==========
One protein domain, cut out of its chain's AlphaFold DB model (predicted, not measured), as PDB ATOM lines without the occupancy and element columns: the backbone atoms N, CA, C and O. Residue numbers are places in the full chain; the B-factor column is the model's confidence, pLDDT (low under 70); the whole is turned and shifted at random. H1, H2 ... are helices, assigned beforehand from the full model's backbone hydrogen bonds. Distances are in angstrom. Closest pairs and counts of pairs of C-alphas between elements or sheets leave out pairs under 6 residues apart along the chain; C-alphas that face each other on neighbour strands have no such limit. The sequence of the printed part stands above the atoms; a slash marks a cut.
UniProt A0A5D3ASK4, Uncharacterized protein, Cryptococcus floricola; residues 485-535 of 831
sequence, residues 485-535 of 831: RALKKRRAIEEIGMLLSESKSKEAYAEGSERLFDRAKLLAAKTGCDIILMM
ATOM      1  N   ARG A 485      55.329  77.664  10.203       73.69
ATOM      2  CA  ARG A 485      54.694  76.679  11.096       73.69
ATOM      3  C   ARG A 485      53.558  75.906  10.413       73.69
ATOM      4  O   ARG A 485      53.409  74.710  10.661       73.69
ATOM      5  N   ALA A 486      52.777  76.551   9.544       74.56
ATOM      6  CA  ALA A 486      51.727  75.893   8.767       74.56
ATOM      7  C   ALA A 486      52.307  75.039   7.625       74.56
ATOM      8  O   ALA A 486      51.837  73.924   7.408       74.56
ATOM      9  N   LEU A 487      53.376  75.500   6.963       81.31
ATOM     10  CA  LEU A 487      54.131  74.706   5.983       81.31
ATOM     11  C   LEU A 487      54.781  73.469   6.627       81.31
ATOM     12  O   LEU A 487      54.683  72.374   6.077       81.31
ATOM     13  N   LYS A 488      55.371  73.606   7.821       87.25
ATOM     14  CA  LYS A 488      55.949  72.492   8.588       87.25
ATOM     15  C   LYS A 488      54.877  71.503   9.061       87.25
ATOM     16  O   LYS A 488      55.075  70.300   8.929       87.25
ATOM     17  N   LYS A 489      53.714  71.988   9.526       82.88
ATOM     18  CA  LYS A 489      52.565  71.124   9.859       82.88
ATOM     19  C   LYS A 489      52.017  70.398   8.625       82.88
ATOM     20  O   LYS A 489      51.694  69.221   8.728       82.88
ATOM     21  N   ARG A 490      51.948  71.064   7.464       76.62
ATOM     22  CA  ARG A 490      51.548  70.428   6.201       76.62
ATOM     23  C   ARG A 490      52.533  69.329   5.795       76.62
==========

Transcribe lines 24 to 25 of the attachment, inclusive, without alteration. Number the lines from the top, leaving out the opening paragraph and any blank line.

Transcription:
ATOM     22  CA  ARG A 490      51.548  70.428   6.201       76.62
ATOM     23  C   ARG A 490      52.533  69.329   5.795       76.62